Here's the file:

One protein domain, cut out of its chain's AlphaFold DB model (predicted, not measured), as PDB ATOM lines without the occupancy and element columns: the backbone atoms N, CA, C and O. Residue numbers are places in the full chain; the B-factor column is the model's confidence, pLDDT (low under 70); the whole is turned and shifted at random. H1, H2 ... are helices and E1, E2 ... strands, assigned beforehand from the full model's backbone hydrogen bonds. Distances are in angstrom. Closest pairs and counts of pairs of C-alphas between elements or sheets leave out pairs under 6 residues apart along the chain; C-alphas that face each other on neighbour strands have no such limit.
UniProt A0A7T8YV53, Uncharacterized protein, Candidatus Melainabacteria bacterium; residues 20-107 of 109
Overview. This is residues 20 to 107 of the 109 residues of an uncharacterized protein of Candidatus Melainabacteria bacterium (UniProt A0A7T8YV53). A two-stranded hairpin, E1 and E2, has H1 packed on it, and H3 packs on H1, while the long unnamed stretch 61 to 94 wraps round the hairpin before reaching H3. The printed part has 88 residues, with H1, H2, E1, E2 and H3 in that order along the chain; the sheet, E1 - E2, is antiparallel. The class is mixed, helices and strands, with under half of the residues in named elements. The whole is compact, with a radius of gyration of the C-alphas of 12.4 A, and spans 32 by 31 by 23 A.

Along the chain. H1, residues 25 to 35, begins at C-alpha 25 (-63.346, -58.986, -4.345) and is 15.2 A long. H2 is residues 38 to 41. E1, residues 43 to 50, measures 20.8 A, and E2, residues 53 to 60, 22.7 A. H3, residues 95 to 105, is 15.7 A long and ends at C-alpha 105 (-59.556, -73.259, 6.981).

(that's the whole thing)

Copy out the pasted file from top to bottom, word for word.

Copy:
One protein domain, cut out of its chain's AlphaFold DB model (predicted, not measured), as PDB ATOM lines without the occupancy and element columns: the backbone atoms N, CA, C and O. Residue numbers are places in the full chain; the B-factor column is the model's confidence, pLDDT (low under 70); the whole is turned and shifted at random. H1, H2 ... are helices and E1, E2 ... strands, assigned beforehand from the full model's backbone hydrogen bonds. Distances are in angstrom. Closest pairs and counts of pairs of C-alphas between elements or sheets leave out pairs under 6 residues apart along the chain; C-alphas that face each other on neighbour strands have no such limit.
UniProt A0A7T8YV53, Uncharacterized protein, Candidatus Melainabacteria bacterium; residues 20-107 of 109
Overview. This is residues 20 to 107 of the 109 residues of an uncharacterized protein of Candidatus Melainabacteria bacterium (UniProt A0A7T8YV53). A two-stranded hairpin, E1 and E2, has H1 packed on it, and H3 packs on H1, while the long unnamed stretch 61 to 94 wraps round the hairpin before reaching H3. The printed part has 88 residues, with H1, H2, E1, E2 and H3 in that order along the chain; the sheet, E1 - E2, is antiparallel. The class is mixed, helices and strands, with under half of the residues in named elements. The whole is compact, with a radius of gyration of the C-alphas of 12.4 A, and spans 32 by 31 by 23 A.

Along the chain. H1, residues 25 to 35, begins at C-alpha 25 (-63.346, -58.986, -4.345) and is 15.2 A long. H2 is residues 38 to 41. E1, residues 43 to 50, measures 20.8 A, and E2, residues 53 to 60, 22.7 A. H3, residues 95 to 105, is 15.7 A long and ends at C-alpha 105 (-59.556, -73.259, 6.981).